IOC delaying TV rights talks
LAUSANNE, Switzerland -- The International Olympic Committee is holding off negotiating the next round of U.S. television rights and could delay the high-stakes bidding again until next year because of the fragile state of the American economy and weakness in the advertising market.
Richard Carrion, the IOC official who handles the TV negotiations, said in an interview with The Associated Press that the unfavorable financial climate makes it unwise to seek a deal now with U.S. broadcasters for the 2014 and 2016 Games.
"We're in no hurry yet," Carrion said. "It's more the economic environment that shapes these things. We still see a fragile economy in the U.S. ... There is a lot of change going on in the market.
"When all that translates into some optimism on the part of advertisers, I think we'll make our move. But right now, I don't see it. Maybe not until next year."
By this time in the last four-year cycle, the IOC had already secured two-thirds of its TV dollar revenues. This time, it is only about 10 percent, Carrion said.
"We have had the worst economic recession and financial market turmoil in the last 80 years," he said. "In that sense, it has made sense to wait."
The U.S. negotiations had already been postponed in 2009 because of the global financial crisis. The IOC had hoped to open the bidding sometime this year, but that now appears doubtful.
"We haven't even talked about starting it," Carrion said. "I don't see us moving very quickly in the U.S."
At stake are the exclusive broadcast rights to the 2014 Winter Games in Sochi, Russia, and 2016 Summer Olympics in Rio de Janeiro. U.S. rights represent the biggest single source of income for the Olympic movement.
In 2003, NBC secured the rights to the 2010 Vancouver Winter Games and 2012 London Olympics in a deal worth $2.2 billion.
Along with NBC, potential contenders this time include ESPN-ABC, Fox and CBS and Turner.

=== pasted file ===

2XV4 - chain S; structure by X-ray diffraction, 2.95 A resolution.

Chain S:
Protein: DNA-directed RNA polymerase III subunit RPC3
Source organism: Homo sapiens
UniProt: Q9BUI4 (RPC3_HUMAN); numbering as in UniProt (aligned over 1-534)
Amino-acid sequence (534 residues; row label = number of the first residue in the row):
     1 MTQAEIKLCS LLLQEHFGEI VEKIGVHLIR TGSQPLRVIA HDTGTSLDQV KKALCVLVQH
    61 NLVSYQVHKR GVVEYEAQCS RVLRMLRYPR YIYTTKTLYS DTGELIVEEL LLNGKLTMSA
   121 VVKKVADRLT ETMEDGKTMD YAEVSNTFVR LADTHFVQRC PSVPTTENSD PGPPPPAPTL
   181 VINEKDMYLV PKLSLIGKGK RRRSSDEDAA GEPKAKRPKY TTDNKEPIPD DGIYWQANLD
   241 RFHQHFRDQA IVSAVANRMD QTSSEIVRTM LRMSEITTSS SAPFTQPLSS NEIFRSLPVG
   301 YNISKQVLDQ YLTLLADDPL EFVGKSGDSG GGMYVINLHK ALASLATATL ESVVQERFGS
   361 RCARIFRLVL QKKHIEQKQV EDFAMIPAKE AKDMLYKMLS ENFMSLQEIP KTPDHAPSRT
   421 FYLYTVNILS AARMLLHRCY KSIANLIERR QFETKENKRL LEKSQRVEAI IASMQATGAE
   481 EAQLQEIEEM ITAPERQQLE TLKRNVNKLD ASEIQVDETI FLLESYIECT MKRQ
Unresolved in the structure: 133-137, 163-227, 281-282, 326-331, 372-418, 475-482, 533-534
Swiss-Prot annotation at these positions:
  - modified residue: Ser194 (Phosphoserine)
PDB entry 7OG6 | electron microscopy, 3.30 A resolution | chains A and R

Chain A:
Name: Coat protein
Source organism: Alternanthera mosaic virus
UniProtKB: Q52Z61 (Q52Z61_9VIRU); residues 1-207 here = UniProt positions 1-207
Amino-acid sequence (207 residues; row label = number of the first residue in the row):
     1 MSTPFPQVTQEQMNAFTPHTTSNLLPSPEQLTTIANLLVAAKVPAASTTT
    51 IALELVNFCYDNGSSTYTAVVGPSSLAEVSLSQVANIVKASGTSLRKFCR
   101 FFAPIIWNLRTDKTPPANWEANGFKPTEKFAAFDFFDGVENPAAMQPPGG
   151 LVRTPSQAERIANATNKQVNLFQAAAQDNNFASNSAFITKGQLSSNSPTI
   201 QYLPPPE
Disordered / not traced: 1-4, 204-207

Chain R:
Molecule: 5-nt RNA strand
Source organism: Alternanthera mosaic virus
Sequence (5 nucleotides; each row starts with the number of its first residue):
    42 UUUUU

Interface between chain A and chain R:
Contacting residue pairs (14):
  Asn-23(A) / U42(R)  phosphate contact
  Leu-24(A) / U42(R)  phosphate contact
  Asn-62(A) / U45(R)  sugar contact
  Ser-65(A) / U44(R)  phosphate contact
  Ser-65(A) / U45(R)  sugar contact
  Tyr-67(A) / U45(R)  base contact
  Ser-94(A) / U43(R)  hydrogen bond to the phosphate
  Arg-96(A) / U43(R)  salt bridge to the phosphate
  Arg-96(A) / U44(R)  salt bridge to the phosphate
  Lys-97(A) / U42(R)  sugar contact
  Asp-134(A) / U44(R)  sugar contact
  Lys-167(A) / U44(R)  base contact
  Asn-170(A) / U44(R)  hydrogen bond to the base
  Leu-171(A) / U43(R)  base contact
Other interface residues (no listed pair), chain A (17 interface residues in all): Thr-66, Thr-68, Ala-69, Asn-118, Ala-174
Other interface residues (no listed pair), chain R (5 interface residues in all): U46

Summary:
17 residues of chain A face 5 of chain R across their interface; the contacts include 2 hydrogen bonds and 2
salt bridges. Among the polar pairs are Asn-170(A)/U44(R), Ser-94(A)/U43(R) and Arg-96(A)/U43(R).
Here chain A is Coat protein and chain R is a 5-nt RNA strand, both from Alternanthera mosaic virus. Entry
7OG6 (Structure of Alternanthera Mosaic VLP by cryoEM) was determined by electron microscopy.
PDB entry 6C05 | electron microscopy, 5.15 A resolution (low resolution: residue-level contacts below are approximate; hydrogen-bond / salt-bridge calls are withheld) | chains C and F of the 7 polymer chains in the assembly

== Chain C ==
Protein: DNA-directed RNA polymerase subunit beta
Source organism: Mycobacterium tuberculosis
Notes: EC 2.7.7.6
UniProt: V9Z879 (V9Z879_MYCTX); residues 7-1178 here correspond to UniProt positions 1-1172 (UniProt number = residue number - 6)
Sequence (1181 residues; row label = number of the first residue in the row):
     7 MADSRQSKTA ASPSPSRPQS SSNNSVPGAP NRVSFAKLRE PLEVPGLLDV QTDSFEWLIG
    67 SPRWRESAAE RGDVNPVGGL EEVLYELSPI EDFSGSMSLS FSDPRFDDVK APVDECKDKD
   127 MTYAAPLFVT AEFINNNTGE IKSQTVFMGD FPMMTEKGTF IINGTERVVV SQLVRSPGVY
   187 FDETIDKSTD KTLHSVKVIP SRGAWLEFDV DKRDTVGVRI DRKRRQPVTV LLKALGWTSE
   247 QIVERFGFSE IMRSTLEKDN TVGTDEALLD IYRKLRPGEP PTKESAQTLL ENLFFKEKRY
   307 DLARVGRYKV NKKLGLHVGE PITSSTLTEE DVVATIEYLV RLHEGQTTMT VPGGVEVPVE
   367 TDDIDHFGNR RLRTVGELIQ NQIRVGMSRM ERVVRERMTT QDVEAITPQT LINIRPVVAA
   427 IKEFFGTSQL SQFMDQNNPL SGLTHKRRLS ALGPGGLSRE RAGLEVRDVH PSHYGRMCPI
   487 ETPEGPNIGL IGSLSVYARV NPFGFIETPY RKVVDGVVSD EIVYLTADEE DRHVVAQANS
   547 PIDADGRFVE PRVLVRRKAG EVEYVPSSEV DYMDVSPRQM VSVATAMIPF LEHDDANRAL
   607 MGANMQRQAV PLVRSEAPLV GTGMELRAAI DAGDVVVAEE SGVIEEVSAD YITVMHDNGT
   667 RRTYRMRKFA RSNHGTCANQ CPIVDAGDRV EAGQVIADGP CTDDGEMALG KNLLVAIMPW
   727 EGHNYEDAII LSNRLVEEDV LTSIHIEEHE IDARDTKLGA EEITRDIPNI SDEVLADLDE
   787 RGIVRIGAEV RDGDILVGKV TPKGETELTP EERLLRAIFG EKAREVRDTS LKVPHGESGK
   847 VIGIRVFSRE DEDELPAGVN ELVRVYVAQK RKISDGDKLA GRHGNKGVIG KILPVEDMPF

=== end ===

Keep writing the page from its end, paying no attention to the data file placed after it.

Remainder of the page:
"They've all said, 'Yes, we're interested," Carrion said. "When we start the process, we'll know who's there and who's not there."
Carrion, a banking executive from Puerto Rico who chairs the IOC finance commission and sits on the IOC executive board, said there has been only informal contact with the broadcasters so far.
"We say hello," he said. "We've talked in general terms, nothing very specific. We're looking at what's going on."
Although NBC reported losses of $223 million on the Vancouver Games in the first quarter, Carrion said the network drew strong ratings and has indicated it would like to bid again.
"I don't think they're masochists," he said. "I believe business deals need to be good for both sides. We get no joy if our partner is losing money."
Cable giant Comcast Corp., meanwhile, is seeking government approval to acquire a 51 percent stake in NBC Universal from parent company General Electric. The Federal Communications Commission and the Justice Department are expected to approve the deal with conditions that are not yet known.
Carrion said he expects the Comcast-NBC deal to be finalized by the end of the year or early next year, another reason for delaying the rights negotiations.
"We'll see how that one plays out," he said. "It is deal that is about content, so I can only see positive things from our point of view. We think we have probably the most valuable piece of sports content on the planet."
Carrion cited a growing shift toward new or digital media, including mobile and hand-held devices which could be "game-changers" in how viewers watch the Olympics.
"That increases the size of the audience," he said. "The real question is how do you monetize those hours?"
Carrion said he took special interest in the recent 14-year, $10.8 billion deal signed by CBS and Turner Broadcasting to televise the NCAA men's college basketball tournament in the U.S.
"That's a big ticket," he said. "I was curious to see a consortium being formed by TNT and CBS. Maybe that's what you'll be seeing. That was a big commitment for a lot of years. That's a huge property. We'll see."
With Asia showing signs of economic growth, Carrion said the IOC may move soon to strike broadcast deals in that region for 2014/16. TV contracts are still pending in major European markets such as Britain, Germany and France.
TV rights deals worth about $3.9 billion have already been secured for the four-year cycle covering the Vancouver Games and 2012 London Olympics, with a few small contracts still to be awarded, Carrion said.
Carrion said the IOC's own finances remain solid, with reserves of about $500 million.
"It's been a good test of all our policies that we've managed to come out of this thing relatively unscathed and in pretty good shape," he said.
The IOC is hoping to finalize multimillion-dollar deals with two or three new global sponsors, including Dow Chemical and Procter & Gamble. The IOC currently has nine top-tier sponsors for the current cycle.
Copyright 2010 by The Associated Press